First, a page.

Canada suing US over new tariffs on steel, aluminum

“Canada will closely collaborate with the EU, which also filed a WTO challenge today on opposing these tariffs.” – Freeland

The Canadian Government is filing litigation in response to the Trump Administration’s announcement that Canada’s exemption from the 10 per cent aluminium tariff is lifted as of June 1 and the tariff is now permanent, according to a government press release posted Saturday. The litigation will be filed with the World Trade Organization and under the North American Free Trade Agreement.

“Canada will always defend Canadian workers and Canadian interests against protectionist actions that undermine the integrity of the global trading system. On May 31, 2018, the United States (U.S.) announced the imposition of tariffs on imports of certain steel and aluminum products from Canada (at the rates of 25% and 10%, respectively),” said Chrystia Freeland, minister of foreign affairs.

In response to these measures, Canada intends to impose surtaxes or similar trade-restrictive countermeasures against up to C$16.6 billion in imports of steel, aluminum, and other products from the U.S., representing the value of 2017 Canadian exports affected by the U.S. measures.  The Government is also considering whether additional measures may be required.”

“This decision by the U.S. administration will have negative impacts on the North American integrated aluminium value chain. The overall price of aluminium will increase, affecting small and medium size businesses both in Canada and the U.S.,” said Jean Simard, CEO of the Aluminium Association of Canada (AAC).

The consumers and companies that supply these consumers will suffer when prices go up as a result of these tariffs, ultimately undermining the competitiveness of the entire North American aluminum industry.

“Instead, the U.S. should focus on the real issue at hand, mainly China’s overcapacity,” said Simard.

According to HARBOR Aluminum, an independent industry analyst, trade taxes could impact between 45,000 and 90,000 direct jobs in the manufacturing sector. It is estimated that every new job created would cost $12.5 million to the U.S. economy.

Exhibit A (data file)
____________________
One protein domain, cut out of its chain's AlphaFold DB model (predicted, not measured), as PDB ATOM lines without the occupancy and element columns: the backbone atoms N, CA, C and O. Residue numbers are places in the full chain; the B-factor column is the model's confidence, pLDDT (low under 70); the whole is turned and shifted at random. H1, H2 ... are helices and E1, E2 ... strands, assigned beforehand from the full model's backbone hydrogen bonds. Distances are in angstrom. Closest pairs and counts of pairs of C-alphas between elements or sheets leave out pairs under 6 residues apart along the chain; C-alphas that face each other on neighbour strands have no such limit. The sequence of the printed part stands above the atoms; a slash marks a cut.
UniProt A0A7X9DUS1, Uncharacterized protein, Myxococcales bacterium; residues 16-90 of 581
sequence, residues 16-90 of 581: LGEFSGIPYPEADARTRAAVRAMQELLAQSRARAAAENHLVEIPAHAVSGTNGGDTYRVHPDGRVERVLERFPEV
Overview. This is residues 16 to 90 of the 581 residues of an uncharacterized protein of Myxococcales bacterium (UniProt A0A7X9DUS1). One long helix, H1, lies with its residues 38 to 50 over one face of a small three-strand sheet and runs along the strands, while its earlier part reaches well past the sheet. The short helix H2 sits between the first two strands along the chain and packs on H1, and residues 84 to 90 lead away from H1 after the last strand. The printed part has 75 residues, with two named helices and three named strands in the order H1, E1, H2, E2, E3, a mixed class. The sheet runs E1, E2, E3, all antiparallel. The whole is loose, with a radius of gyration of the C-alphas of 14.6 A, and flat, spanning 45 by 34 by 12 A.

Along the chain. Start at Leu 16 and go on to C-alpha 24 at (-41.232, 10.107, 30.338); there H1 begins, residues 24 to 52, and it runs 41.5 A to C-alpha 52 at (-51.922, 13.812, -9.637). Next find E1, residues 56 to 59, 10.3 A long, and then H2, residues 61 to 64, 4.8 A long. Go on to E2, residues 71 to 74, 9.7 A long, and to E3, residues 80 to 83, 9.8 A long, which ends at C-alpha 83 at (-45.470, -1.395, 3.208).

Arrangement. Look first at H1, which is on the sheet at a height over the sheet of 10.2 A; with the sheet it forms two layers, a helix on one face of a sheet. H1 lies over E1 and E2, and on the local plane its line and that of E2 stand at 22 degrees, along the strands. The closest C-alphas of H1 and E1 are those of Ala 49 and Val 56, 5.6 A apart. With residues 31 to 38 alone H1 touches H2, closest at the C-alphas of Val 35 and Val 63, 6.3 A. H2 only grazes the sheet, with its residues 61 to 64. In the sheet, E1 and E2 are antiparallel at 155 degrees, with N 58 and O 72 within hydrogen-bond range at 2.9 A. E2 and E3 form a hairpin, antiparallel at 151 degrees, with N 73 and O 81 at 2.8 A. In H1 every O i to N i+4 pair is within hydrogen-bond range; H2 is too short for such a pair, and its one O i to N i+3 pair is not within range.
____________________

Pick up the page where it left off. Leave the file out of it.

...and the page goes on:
“On top of the retaliatory measures announced yesterday, the Government of Canada today requested WTO consultations with the United States regarding its imposition of punitive tariffs on imports of steel and aluminium from Canada, and more generally, on the United States’ improper use of national security pretexts for protectionist purposes,” added Freeland.

As a key NORAD and NATO ally of the United States, and as the number-one customer of American steel, Canada views the U.S. trade restrictions imposed on Canadian steel and aluminum as absolutely unacceptable. These unilateral tariffs, imposed under a false pretext of safeguarding U.S. national security, are inconsistent with the United States’ international trade obligations and WTO rules.

Since March 2018, Canada brought in regulatory changes that will improve Canada Border Services Agency’s (CBSA) ability to identify and stop companies that try to avoid duties, and that will give greater flexibility to CBSA to determine whether prices charged in the exporter’s domestic market is reliable in calculating duties.

Additionally, unions will now gain standing to participate in trade-remedy proceedings and CBSA’s funding has been increased. Finally, a marking regime for aluminium products will be aligned with the United States.

The AAC says it remains committed to the view that the Canada is an essential manufacturing partner for the United States by providing essential aluminium for U.S. manufacturers. The AAC is committed to work with customers in North America to ensure reliable supply of aluminium and mitigate consequences from the trade taxes imposed by the U.S.

“Canada will closely collaborate with the European Union, which also filed a WTO challenge today, as well as with other like-minded countries, on opposing these tariffs. Canada also intends to request the establishment of a NAFTA Chapter 20 panel to address the United States’ violation of NAFTA rules,” concluded Freeland.

“That request will also be filed today. It is entirely inappropriate to view any trade with Canada as a national security threat to the United States. Canada is a safe and secure supplier of fairly traded steel and aluminum for U.S. defence and security. Canada is recognized in U.S. law as a part of the U.S. National Technology and Industrial Base related to national defence.”

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